Cardinals and Cowboys and Packers, Oh My!
At first glimpse at the Seahawks schedule, the opening game against the Cardinals was thought to be a cake walk and the next two match-ups were going to be real tests.
Three weeks in, the Cardinals are 3-0 (defeating impressive opponents such as the Patriots and Eagles) and the Seahawks are 1-1 coming off of a trouncing of the Cowboys in week two.
This Monday night Aaron Rodgers and the Green Bay Packers come to Century Link field for an NFC match-up that has surprisingly high stakes for an early season game.
A Seahawks victory would put Seattle at 2-1, tied for second in the NFC West with the San Francisco 49ers who proved Sunday they are in fact human. A victory for the Packers would put them at 2-1 as well, a start at burying the doubts of the fans who are not sold on Green Bay’s chances at a title in the 2012-2013 season.
If Seattle can continue their dominance of Monday Night Football games (Seattle is 17-8 all-time and hasn’t lost a MNF game since 2004), they will prove to the nation they are a formidable opponent in the NFC West, and the NFL in general.
Hide the Belt
Green Bay has Mr. Discount Double-Check himself at the helm of their offense, making the Seattle secondary an obvious focus if the Seahawks want a victory Monday night.
It is no mystery that the Hawks boast the top safety duo in the NFC, and arguably the entire NFL. In order to slow down Rodgers, free-safety Earl Thomas and strong-safety Kam Chancellor will need to continue to live up to their hype and play like the pro-bowlers they are.
Cornerback Brandon Browner has started the 2012 season right where he left off last year, finding ways to be in the right place at the right time for quarterback miscues and still finding ways to disappoint in coverage.
With Greg Jennings questionable (he said today he’ll play, but, if he doesn’t…), Browner will need to grow a pair and man up the larger receivers (Donald Driver, Jermichael Finley) and jam them when possible.
When playing a potent offense like the Packers, controlling the clock is key.
The less Rodgers has the ball in his hands, the better chance the Seahawks have coming out on top.
Marshawn Lynch made the Cowboys look like Lingerie Football League players with his massive stiff-arms and explosive runs. Seattle can run on Green Bay, who stands at 27th in rush yards per game in the league.
If the beast is unleashed, Seattle can manage the clock and keep building time of possession, creating a formula for victory.
Russell Wilson, Show Your Colors
While the Packers’ rush defense is damn near pitiful, they do have the top pass defense in the NFL. This makes their defense a mismatch for most modern offenses.
Luckily, Pete Carroll refuses to follow the status quo.
Carroll has instigated an old school football genre in Seattle, fortifying a dominating defense and a punishing rushing attack.
The fact that Green Bay is dominant in pass coverage may put difficulty on Seattle’s Russell Wilson. A rookie quarterback facing the league’s top passing defense is never a combination to look forward to.
Fortunately, Wilson has a trump card in the beast that is Marshawn Lynch, and studies tape more than Roger Ebert.
Wilson showed signs of youth in his first half against the Cowboys, but came out in the second half with adjustments and confidence that eventually led to a dominating victory. If Lynch gets his game going and can set up the play-action for Wilson, he can very well have another conservative yet impressive outing in Seattle.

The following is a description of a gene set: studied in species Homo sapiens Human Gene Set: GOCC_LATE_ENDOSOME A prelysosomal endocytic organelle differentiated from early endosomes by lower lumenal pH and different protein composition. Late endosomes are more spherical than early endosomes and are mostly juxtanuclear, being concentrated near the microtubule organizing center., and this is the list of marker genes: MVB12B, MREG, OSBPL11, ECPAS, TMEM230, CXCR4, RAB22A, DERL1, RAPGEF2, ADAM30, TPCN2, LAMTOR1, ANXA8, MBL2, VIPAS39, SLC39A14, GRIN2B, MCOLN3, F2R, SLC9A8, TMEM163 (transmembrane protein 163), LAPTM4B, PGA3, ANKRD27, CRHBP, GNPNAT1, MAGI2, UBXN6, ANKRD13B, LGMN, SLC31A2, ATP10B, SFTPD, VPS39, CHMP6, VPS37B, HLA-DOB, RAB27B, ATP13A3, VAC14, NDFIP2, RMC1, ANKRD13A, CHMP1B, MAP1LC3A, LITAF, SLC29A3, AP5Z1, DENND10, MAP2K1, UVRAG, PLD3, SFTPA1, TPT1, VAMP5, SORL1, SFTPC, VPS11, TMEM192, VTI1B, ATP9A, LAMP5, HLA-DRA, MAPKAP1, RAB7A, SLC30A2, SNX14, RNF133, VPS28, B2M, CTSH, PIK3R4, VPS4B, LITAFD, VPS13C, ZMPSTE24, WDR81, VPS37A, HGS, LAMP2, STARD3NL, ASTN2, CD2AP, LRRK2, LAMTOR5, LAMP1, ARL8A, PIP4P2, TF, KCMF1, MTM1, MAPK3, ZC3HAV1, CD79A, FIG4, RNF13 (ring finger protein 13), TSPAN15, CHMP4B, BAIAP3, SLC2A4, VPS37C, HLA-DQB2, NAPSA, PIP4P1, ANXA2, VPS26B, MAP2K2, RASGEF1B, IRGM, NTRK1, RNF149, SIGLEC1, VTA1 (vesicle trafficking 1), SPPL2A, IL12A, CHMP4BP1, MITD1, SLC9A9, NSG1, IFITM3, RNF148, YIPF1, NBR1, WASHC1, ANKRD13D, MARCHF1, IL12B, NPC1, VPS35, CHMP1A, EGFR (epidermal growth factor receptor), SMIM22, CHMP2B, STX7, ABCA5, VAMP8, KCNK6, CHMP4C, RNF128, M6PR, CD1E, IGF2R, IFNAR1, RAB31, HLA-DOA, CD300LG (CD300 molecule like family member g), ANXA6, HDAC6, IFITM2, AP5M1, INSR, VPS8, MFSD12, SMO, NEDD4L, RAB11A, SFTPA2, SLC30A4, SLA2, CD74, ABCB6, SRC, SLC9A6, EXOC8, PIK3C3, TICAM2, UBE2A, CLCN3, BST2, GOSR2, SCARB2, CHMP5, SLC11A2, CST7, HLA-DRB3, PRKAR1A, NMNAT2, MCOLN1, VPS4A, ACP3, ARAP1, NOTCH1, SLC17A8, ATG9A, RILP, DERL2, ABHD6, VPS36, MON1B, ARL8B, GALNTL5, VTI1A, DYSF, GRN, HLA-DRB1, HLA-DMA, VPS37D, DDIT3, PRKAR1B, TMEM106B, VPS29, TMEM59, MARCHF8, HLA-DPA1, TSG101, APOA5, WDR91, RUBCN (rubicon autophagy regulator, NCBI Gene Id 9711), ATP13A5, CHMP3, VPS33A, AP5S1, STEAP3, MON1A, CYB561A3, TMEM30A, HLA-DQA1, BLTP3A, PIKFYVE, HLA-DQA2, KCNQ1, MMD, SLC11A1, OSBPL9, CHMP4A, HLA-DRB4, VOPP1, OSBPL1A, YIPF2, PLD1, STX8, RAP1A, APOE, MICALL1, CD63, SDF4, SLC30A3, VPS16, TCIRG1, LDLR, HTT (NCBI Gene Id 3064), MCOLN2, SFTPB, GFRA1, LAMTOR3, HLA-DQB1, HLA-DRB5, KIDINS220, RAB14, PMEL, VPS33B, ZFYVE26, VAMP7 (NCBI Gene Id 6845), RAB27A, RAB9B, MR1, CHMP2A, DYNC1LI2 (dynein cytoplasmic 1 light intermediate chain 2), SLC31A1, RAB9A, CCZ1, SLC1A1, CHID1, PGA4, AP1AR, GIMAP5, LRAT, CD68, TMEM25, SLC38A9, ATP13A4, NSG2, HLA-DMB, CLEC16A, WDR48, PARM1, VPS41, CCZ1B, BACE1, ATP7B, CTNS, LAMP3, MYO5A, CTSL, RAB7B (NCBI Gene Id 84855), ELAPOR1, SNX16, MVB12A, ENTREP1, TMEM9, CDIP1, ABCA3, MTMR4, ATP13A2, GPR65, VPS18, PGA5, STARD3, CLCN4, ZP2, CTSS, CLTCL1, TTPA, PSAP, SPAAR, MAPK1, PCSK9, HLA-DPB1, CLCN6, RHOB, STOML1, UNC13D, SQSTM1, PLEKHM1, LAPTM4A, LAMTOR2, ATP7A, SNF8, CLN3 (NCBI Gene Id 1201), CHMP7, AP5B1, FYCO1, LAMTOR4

Many argue that Greek Mythology is an array of mere fairy tales, but the outside linebacker in Green Bay shows proof that the Greek god Zeus and his wife Hera did give birth to a half-man, half-god.
However, his name is not Hercules, it’s Clay Matthews.
The former USC Trojan has begun yet another confounding campaign for defensive player of the year, with 6 sacks in only two outings.
He is an animal on the defensive line, and bodes all sorts of issues for Seattle if he can not be contained. The return of LT Russell Okung will be immense in keeping Matthews away from Wilson.
Unfortunately, Matthews roams both sides of the line. This is the time RT Breno Giacomini needs to shine, simply getting in Matthews way and giving Wilson time to make his reads.
Cedric Benson is Still Alive
The Packers’ run game has not been effective since Ryan Grant’s break-out season in 2007. Since then, Grant has fallen off, James Starks has failed to maintain a starting role, and the Packers have reincarnated the corpse that once was Cedric Benson.
Benson showed what was expected week one, rushing for 18 yards on 9 carries. A typical outing for the former Cincinnati Bengal. Week two he showed a surprising burst of production, rushing for 81 yards and adding 35 receiving yards.
This rushing attack gave the Packers some offensive life, something that has been lacking in their 2012 season thus far.
The Seahawks lead the league in run defense, allowing an astounding 46 yards per game on the ground.
This is including last week’s outstanding performance in limiting the emerging Demarco Murray to an unimpressive 44 yards with a 3.7 yards per carry average.
Seattle has the ability to limit Benson – and Rodgers for that matter – in the running game, making Green Bay one-dimensional. While that remaining dimension is a very dangerous passing game, the Hawks’ defense has the talent to slow it down.
On Monday night in Seattle at Century Link Field, the noise will be maxed and the defense will be hungry.
It is an enticing combination, and may in fact provide another victory for Seattle.